How Do Laser-Powered Headlights Work?

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How Do Laser-Powered Headlights Work?

How Do Laser-Powered Headlights Work?

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Lasers are no longer science fiction: the technology is used in medical and industrial applications, and could also emerge as a successor to LED. Lasers are now used in very modern cars such as BMW and Audi. But what are they? How do they work? What are the advantages over halogen, Xenon or LED?
 

How do laser-powered headlights work?

Laser stands for 'Light Amplification by Stimulated Emission of Radiation'. In other words, a laser is a very concentrated, powerful light beam. Such a powerful beam is not suitable for commercial lighting, and is in fact very harmful when looked at directly. But, don't worry - cars won't be shooting out powerful, blinding laser beams at other drivers. There is a method that can turn a laser beam into a safe and viable source of lighting:

  • A highly concentrated beam of light is directed into a phosphor-coated panel. The laser beam itself is typically produced with a gallium nitride diode, which results in a colour that ranges from blue to violet
  • As the laser beam goes through the phosphor coating, its colour changes to white and is diffused into a much broader beam
  • The beam is now ready to use in lighting applications, including headlights.

This concept is already being used in LED lighting. High-performance LEDs emit a concentrated beam of blue light, which is then diffused by a phosphor coating on the surface of the lamp.
 

What are the advantages of laser-powered headlights?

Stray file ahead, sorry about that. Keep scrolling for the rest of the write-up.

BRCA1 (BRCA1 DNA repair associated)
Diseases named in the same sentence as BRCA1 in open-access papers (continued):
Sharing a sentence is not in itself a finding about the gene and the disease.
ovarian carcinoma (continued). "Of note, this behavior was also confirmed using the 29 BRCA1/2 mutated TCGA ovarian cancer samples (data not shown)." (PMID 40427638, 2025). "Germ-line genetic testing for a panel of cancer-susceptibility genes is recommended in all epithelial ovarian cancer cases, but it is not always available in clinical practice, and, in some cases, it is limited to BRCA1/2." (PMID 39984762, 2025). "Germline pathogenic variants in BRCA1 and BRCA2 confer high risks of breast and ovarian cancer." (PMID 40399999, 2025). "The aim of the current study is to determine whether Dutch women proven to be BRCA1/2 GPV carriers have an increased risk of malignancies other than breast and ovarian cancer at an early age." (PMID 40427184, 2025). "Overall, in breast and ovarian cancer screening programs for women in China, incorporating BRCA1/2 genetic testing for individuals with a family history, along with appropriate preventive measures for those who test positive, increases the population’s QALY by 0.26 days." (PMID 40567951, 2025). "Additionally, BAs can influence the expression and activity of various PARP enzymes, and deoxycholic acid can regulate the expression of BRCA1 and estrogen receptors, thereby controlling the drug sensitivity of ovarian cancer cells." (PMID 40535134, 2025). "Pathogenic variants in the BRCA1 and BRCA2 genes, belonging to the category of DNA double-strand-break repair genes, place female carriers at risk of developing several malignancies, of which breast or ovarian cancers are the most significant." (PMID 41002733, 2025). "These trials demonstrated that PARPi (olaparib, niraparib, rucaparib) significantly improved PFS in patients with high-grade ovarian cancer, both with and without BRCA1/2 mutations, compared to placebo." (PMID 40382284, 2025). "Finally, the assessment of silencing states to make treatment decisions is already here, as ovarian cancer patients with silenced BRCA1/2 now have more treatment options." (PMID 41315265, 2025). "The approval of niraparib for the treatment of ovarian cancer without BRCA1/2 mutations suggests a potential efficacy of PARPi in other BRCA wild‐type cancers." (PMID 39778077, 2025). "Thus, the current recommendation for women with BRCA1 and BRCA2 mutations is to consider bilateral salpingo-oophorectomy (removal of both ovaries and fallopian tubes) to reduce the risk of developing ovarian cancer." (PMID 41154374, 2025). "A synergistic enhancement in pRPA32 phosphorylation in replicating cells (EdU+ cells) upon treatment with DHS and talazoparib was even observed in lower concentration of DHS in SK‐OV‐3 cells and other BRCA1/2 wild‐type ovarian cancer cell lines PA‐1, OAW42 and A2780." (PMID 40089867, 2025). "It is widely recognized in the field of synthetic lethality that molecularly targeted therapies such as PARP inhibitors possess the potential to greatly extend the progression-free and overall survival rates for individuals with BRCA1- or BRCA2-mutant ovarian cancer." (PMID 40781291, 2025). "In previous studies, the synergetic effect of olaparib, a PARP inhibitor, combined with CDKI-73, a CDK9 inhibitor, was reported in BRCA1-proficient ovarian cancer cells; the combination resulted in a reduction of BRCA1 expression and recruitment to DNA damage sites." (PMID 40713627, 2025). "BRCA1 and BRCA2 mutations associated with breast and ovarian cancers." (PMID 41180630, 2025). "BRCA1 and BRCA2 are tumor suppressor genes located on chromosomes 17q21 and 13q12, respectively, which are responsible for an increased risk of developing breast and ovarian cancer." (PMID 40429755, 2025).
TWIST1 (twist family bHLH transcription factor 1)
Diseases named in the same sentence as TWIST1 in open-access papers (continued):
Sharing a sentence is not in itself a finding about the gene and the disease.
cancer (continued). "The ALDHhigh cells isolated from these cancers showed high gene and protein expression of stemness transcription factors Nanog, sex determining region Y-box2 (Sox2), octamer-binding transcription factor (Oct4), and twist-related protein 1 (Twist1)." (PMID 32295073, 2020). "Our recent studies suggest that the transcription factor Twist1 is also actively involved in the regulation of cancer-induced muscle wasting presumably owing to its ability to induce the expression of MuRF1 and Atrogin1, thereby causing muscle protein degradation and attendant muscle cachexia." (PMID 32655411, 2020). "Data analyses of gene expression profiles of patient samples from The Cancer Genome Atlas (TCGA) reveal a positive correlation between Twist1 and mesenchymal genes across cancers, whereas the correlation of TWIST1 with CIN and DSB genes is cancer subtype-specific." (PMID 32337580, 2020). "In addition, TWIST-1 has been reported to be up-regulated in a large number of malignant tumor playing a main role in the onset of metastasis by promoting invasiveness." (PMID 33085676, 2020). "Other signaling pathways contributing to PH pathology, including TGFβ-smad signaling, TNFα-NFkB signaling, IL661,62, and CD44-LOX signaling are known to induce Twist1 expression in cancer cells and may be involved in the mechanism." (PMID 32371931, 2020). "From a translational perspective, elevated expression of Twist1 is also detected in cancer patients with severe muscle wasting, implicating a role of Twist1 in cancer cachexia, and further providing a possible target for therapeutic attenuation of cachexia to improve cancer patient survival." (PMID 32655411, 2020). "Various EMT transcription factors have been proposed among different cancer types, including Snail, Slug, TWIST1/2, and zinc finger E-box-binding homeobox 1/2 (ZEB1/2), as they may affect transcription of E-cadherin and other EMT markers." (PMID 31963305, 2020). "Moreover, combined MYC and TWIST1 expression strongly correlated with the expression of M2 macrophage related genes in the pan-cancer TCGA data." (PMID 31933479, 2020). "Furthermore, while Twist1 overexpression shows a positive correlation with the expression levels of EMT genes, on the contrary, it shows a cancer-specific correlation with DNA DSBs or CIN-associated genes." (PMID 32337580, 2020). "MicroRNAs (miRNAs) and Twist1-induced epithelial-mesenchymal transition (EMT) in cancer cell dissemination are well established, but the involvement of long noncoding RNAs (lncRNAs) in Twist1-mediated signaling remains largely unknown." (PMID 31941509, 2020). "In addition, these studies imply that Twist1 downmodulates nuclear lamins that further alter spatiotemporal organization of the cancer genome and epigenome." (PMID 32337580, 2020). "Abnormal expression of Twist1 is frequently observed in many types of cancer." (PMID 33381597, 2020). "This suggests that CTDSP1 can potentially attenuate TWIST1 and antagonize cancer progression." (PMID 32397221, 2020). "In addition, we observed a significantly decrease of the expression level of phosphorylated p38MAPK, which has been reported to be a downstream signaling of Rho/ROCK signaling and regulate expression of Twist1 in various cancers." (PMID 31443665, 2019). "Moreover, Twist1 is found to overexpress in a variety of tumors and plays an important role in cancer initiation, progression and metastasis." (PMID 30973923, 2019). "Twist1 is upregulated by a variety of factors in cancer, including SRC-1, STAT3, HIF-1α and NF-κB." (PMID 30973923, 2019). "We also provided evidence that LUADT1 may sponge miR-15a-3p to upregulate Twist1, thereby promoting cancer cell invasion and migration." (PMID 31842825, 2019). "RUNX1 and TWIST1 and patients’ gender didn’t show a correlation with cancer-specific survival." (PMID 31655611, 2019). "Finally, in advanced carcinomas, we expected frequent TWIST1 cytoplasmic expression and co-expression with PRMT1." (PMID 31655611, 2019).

Lasers promise to be a revolutionary technology, offering the power and style that puts LEDs to shame. Here's the reasons why:

1. Energy efficiency

According to current research, laser-powered lighting can be twice as efficient as LED. This would mean an increased battery life and a reduction on the load on your alternator when the engine is running.

2. Exceptional light quality

Laser-powered headlights have exceptional colour rendering properties, closely simulating natural daylight. All lighting sources are rated based on a metric called the Colour Rendering Index (CRI), where the maximum value is 100: the higher the number, the higher the quality of light. Most LEDs have a CRI of between 70 and 80, while laser-powered lamps can go up to 95.

With this technology, you'll benefit from greater visibility on the road for improved safety. None of the other headlight technologies offer such a strong combination of energy efficiency and lighting quality.

3. Potentially cheaper than LED

Laser-powered technology is expected to be much more affordable when it goes mainstream. The components that make up a laser lamp are much smaller than those used in LED, which means that a lsser headlamp is more cost-effective to manufacture. Current laser headlights are expensive simply because they're not a mainstream product.

4. Superior optical performance

The compact design of laser-powered headlights means that manufacturers have a lot of control over the direction of the light beam and where it is directed on the road. This is ideal for two reasons:

  • Maximum visibility: laser headlights direct a powerful beam of light at the road, allowing a high degree of visibility. In addition, laser-powered lamps offen seven times more range than standard halogen, Xenon HID or LED
  • Safety for other drivers: their optical design ensures that the beam of light doesn't dazzle or cause glare for other drivers.
     

Laser power is still a very new technology. Here at PB HQ we're excited to see the full benefits of these types of headlights on the road in the future!